|The first excerpt represents the past or something you must release, and is drawn from Madam How and Lady Why by Charles Kingsley:
years, they would be a blessing to the earth, instead of being--
that which they have been.
God grant, my dear child, that these poor people may take the
warning that has been sent to them; "The voice of God revealed in
facts," as the great Lord Bacon would have called it, and see not
only that God has bidden them leave the place where they are now,
but has prepared for them, in their own land, a home a thousand
times better than that in which they now live.
But you ask, How ought they to have known that an earthquake would
Well, to make you understand that, we must talk a little about
|The second excerpt represents the present or the deciding factor of the moment, and is drawn from Albert Savarus by Honore de Balzac:
himself. But how is it that in fourteen months he has given us no news
"Oh! if I marry him, he will be so happy!"
"Happy?--He does not love you. Besides, you have no great fortune to
give him. Your mother detests you; you made her a fierce reply which
rankles, and which will be your ruin. When she told you yesterday that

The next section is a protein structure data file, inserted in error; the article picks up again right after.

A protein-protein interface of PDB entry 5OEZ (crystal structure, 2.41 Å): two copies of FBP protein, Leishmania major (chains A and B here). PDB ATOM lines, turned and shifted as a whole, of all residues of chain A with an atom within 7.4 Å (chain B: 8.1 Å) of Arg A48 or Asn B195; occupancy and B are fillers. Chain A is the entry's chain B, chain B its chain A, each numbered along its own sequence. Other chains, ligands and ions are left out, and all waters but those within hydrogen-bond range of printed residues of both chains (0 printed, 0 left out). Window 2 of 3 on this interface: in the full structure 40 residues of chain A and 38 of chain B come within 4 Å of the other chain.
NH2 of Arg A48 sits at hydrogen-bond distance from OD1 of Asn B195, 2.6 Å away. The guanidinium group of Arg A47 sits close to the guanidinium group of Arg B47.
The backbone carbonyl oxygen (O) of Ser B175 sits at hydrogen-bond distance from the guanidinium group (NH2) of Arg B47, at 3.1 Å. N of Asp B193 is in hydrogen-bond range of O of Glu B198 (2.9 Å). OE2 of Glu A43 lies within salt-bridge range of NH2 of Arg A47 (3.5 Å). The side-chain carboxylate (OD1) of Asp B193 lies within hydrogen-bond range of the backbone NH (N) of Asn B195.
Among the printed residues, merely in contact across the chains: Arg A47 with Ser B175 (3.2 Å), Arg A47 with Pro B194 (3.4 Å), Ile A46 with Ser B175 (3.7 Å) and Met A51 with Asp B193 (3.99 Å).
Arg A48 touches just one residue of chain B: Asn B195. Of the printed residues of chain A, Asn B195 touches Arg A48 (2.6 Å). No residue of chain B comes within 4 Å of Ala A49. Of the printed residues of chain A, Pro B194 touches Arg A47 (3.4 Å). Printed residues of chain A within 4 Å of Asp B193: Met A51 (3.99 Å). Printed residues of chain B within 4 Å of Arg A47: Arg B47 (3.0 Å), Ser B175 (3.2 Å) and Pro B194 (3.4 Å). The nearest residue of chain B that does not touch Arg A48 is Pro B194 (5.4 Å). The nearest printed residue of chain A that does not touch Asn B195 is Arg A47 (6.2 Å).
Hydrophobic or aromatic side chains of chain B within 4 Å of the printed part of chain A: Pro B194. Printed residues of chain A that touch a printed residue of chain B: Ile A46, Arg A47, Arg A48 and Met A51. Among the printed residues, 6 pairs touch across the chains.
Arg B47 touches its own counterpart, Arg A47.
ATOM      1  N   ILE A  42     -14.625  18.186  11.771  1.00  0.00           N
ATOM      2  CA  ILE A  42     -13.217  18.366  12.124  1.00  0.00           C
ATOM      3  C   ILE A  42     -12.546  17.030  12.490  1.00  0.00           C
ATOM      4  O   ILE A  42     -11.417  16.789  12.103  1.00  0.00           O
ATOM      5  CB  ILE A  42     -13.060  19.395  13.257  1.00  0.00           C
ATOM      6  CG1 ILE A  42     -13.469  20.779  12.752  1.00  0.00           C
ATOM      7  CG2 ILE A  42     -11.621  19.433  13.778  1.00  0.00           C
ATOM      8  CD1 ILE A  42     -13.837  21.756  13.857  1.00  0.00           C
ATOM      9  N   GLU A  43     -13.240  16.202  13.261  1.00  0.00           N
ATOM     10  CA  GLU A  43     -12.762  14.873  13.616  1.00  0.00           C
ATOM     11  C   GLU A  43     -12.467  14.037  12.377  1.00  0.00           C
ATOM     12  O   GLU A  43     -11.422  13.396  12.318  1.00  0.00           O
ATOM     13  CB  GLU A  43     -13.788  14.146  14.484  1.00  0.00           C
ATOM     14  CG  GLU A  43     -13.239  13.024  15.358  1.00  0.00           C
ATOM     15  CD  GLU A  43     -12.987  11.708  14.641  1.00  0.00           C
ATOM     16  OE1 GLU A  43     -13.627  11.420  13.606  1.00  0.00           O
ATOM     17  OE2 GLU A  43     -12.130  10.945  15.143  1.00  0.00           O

obedience was the only way to repair your errors, and reminded you of
the need for marrying, mentioning Amedee--'If you are so fond of him,
marry him yourself, mother!'--Did you, or did you not, fling these
words in her teeth?"
"Yes," said Rosalie.
|The third excerpt represents the future or something you must embrace, and is drawn from Catherine de Medici by Honore de Balzac:
Medici lasted thirty-four days.
It is useless to repeat the details, which have been given in all the
histories of Provence and Marseille, as to this celebrated interview
between the Pope and the king of France, which was opened by a jest of
the Duke of Albany as to the duty of keeping fasts,--a jest mentioned
by Brantome and much enjoyed by the court, which shows the tone of the
manners of that day.
Many conjectures have been made as to Catherine's barrenness, which
lasted ten years. Strange calumnies still rest upon this queen, all of
whose actions were fated to be misjudged. It is sufficient to say that
the cause was solely in Henri II. After the difficulty was removed,